John-Peter Amewu, Acting Energy Minister and Member of Parliament for Hohoe Constituency in the Volta Region

Ghana’s Supreme Court has, in a unanimous decision, quashed the orders made by a High Court in Ho in the Volta Region, placing an interim injunction on the gazetting and swearing-in of Member of Parliament-elect for the Hohoe constituency and Minister for Energy, John Peter Amewu.

The High Court, presided over by Justice George Boadi, on December 23, 2020, granted an injunction after some residents of Santrokofi, Akpafu, Likpe and Lolobi (SALL) argued that their inability to vote in the just ended parliamentary election amounted to a breach of their rights.

The five-member panel of Ghana’s Apex Court, presided over by Justice Yaw Appau, in granting the application, said the interested parties did not say anything for the justification of the orders of the injunction that was granted.

The court said the Energy Minister had nothing to do with the denial of the Electoral Commission (EC) not to allow the people of Santrofi, Akpafu, Likpe and Lolobi (SALL) to vote.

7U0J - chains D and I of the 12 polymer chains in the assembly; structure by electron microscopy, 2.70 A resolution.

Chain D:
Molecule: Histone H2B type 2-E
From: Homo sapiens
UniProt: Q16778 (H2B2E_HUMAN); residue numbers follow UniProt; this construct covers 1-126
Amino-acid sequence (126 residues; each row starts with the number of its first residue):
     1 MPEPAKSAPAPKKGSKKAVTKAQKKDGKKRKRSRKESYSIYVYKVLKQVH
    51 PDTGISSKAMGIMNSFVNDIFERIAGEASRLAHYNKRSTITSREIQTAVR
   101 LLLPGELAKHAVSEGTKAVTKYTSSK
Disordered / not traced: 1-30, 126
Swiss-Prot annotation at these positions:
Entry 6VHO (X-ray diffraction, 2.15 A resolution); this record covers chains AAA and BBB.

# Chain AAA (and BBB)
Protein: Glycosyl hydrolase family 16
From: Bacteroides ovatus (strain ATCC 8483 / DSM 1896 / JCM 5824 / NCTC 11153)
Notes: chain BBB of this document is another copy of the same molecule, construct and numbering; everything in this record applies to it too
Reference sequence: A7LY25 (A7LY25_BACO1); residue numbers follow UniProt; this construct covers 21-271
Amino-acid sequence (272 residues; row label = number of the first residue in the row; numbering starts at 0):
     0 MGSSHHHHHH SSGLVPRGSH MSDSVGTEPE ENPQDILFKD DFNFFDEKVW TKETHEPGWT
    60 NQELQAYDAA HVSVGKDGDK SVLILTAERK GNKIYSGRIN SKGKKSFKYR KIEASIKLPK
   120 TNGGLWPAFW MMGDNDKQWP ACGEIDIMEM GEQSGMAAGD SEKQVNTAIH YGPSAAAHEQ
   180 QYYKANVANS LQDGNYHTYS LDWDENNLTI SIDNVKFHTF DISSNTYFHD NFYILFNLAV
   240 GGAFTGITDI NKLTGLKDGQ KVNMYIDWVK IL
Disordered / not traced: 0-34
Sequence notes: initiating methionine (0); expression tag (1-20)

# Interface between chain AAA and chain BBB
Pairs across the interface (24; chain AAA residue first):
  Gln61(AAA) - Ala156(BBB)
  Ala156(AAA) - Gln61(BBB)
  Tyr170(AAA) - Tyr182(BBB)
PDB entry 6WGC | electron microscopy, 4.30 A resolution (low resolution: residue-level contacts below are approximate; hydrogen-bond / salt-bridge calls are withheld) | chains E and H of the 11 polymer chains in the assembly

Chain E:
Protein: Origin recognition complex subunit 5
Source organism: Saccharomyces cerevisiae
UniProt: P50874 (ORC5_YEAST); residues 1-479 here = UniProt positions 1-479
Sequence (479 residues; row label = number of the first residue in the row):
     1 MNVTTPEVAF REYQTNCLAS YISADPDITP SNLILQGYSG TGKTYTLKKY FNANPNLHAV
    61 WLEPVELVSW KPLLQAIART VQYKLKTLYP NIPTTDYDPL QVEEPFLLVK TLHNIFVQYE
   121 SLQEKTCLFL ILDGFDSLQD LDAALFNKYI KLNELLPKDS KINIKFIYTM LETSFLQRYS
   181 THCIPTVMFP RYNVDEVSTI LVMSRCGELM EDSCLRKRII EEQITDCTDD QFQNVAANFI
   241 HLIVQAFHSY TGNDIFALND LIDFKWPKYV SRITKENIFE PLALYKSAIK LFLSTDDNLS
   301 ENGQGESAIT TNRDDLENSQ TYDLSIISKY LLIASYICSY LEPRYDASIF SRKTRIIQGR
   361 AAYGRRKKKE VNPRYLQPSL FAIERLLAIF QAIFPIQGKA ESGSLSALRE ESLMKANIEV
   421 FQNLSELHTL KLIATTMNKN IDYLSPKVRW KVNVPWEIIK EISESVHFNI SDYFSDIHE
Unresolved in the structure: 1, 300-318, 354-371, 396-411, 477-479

The court said Mr Peter Amewu is not an official of the Electoral Commission but only presented himself up for a contest and won.

The court further said the interim injunction granted was for 10 days and had long elapsed on January 2, 2021, before the decision of the court.

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The interim injunction was, therefore, quashed.

But the panel unanimously declined the AG’s request seeking an order to prohibit the High Court of Justice George Boadi from further hearing or conducting proceedings in the said suit.

Background

The Ho High Court on December 23, 2020, presided over by Justice George Buadi granted an interim injunction restraining the Electoral Commission from gazetting Mr Amewu as the MP for Hohoe.

This followed an ex-parte application filed by residents of the Guan District, who were not given the opportunity to vote in the December 7 parliamentary election.

They said the creation of the Oti Region, coupled with a recent Supreme Court decision and failure of the EC to create a constituency for them, meant they did not vote for a parliamentary candidate in the just ended election.

But the state, through a Deputy Attorney General, Godfred Dame filed a motion at the Supreme Court to fight the injunction placed on Mr Amewu by the Ho High Court.

The Deputy Attorney General argued that the High Court, in exercising its human rights oversight, had no jurisdiction to grant the injunction as the SALL residents did not go through the proper procedure.

It is the case of the state that John Peter Amewu’s victory in the Hohoe parliamentary election was gazetted a day before the residents of SALL went to the High Court to place an injunction on the process.

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